Fresno February 3 December 3 303 8A
Los Angeles January 3 December 28 359 10
Marysville February 21 November 21 273 7B
Palm Springs January 8 December 18 334 9B
Pasadena February 3 December 13 313 9B
Red Bluff March 6 December 5 274 7B
Riverside March 6 November 26 265 8B
Sacramento January 24 December 11 321 8B
San Diego no frost no frost 365 10
San Francisco January 7 December 29 356 8B
San Jose February 10 January 6 299 8B
Santa Barbara January 22 December 19 331 8B Santa Rosa April 10 November 3 207 8B
Denver May 2 October 14 165 5A
Grand Junction April 20 October 9 173 6A
Pueblo April 28 October 12 167 5B
Bridgeport April 26 October 16 174 6A
Hartford April 22 October 19 180 5A
New Haven April 15 October 25 193 6A
Dover April 17 October 22 188 7A
Newark April 20 October 17 180 7A
Wilmington April 18 October 26 191 7A
District of Columbia
Washington April 10 October 28 200 9A
Jacksonville February 6 December 16 313 8B
Miami irregular frost irregular frost 365 10
Orlando January 31 December 17 319 9B
Tallahassee February 26 December 3 280 8B
Tampa January 10 December 26 349 9A
Atlanta March 20 November 19 244 7B
Augusta March 14 November 1 249 7B
Macon March 12 November 19 252 7B
Savannah February 21 December 9 291 8B
Hilo no frost no frost 365 10 `
Honolulu no frost no frost 365 10
Boise April 29 October 16 171 6A
Coeur d’Alene May 12 October 14 155 5B
Pocatello May 8 September 20 155 4
Cairo March 23 November 11 233 6A
Chicago April 19 October 28 192 5B
Rockford May 7 October 11 157 5A
Springfield April 8 October 30 205 5B
Urbana April 22 October 20 151 5B
Evansville April 2 November 4 216 6A
Fort Wayne April 24 October 20 179 5B
Indianapolis April 17 October 27 193 5B
Des Moines April 20 October 19 183 5A
Dubuque April 19 October 19 184 5A
Mason City April 25 September 25 153 4
Sioux City April 27 October 13 169 4
Concordia April 16 October 24 191 5B
Topeka April 9 October 26 200 5B
Wichita April 5 November 11 210 6A
Lexington April 13 October 28 198 6A
Louisville April 1 November 7 220 6B
Lake Charles February 18 December 6 291 8B
New Orleans February 13 December 12 302 9A
Shreveport March 1 November 27 272 8A
Bangor May 1 October 4 156 5A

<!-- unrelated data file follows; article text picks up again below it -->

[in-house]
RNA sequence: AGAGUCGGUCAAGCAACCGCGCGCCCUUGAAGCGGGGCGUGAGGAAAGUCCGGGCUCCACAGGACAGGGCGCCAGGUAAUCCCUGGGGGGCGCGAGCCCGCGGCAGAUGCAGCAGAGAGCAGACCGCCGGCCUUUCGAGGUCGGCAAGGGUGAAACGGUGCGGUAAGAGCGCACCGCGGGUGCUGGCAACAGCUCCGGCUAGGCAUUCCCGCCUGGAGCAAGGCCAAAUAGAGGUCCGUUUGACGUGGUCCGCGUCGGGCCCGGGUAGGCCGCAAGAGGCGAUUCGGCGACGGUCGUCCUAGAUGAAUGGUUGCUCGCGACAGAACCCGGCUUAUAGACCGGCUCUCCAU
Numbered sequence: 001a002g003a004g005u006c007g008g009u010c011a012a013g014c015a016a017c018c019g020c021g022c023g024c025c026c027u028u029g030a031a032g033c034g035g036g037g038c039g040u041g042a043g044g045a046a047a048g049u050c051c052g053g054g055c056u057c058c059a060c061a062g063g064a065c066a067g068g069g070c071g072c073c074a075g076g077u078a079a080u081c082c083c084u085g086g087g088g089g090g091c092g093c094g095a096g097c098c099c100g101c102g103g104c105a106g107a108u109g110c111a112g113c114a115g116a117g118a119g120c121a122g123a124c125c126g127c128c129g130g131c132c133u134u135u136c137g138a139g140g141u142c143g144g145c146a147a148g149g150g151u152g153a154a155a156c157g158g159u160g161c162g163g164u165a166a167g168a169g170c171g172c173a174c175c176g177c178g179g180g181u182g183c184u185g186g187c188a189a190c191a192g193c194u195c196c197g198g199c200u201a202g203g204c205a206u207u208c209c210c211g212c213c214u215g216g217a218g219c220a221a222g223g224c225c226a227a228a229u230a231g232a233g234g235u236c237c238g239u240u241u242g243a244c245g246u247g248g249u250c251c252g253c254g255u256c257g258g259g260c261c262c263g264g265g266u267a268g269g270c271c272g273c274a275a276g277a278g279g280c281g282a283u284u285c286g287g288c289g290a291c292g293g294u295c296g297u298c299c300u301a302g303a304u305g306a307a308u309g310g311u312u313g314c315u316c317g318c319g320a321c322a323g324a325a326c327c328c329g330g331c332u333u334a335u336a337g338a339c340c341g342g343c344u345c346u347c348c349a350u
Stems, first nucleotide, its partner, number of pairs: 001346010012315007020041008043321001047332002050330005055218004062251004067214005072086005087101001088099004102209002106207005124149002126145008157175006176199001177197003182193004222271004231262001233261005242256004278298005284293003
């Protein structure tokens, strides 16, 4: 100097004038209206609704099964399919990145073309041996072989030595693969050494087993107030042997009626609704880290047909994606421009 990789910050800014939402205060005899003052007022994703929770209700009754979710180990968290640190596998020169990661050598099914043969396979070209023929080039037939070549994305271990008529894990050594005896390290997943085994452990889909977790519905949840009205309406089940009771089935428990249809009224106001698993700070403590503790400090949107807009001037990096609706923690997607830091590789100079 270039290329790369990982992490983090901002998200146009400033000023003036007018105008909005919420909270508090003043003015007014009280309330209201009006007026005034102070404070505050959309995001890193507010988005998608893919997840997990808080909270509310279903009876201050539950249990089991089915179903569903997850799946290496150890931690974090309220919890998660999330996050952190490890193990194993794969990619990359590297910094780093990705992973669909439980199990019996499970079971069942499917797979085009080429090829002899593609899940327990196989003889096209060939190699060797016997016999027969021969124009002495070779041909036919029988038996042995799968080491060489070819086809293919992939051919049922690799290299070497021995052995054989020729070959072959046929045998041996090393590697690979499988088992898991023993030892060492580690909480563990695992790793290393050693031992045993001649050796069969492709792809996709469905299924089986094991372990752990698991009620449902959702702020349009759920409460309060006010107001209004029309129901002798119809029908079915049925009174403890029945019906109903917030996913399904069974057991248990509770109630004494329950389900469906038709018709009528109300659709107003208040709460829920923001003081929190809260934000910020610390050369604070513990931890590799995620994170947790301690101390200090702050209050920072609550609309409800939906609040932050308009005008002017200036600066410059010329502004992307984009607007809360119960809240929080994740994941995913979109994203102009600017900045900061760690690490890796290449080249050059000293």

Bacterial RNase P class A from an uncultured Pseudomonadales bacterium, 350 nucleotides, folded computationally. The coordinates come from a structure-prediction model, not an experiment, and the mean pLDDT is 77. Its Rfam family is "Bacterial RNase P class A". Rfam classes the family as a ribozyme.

Caribou May 19 September 21 125 4
Greenville May 27 September 20 116 5A
Portland April 29 October 15 169 5A
Presque Isle May 31 September 18 110 4
Baltimore March 28 November 17 234 7A
Cumberland May 1 October 10 163 6A
Salisbury April 20 October 20 183 7A
Amherst May 12 September 19 130 5B
Boston April 16 October 25 192 6A
Fall River April 22 October 23 184 6A
Nantucket April 12 November 16 219 6A
Pittsfield May 12 September 27 138 5B
Worcester May 7 October 2 148 5B
Detroit April 25 October 23 181 5B
Escanaba May 14 October 6 145 4
Grand Rapids April 25 October 30 190 5B
Lansing May 6 October 8 155 5B
Marquette May 13 October 19 159 4
Albert Lea May 3 October 6 156 4
Duluth May 22 September 24 125 3
Minneapolis April 30 October 13 166 4
Virginia May 29 September 14 108 3
Biloxi February 22 November 28 279 8B
Jackson March 10 November 13 248 7B
Tupelo March 31 October 28 211 7B
Vicksburg March 8 November 15 252 7B
Columbia April 9 October 24 198 5B
Kansas City April 5 October 31 210 5B
Saint Joseph April 11 October 14 186 5B
St. Louis April 2 November 8 220 5B
Springfield April 13 October 20 190 6A
Billings May 15 September 24 132 4
Glasgow May 19 September 20 124 3
Great Falls May 9 September 25 139 4
Havre May 9 September 23 138 4
Lincoln April 20 October 17 180 5A
Norfolk May 4 October 3 152 5A
North Platte April 30 October 7 160 5A
Omaha April 14 October 20 189 5A
Elko June 6 September 3 89 5A
Las Vegas March 13 November 13 245 7A
Reno May 14 October 2 141 5B
Berlin May 29 September 15 109 4
Concord May 11 October 1 143 5A
Errol June 1 September 5 96 4
Atlantic City March 31 November 11 225 6B
Cape May April 4 November 13 222 6B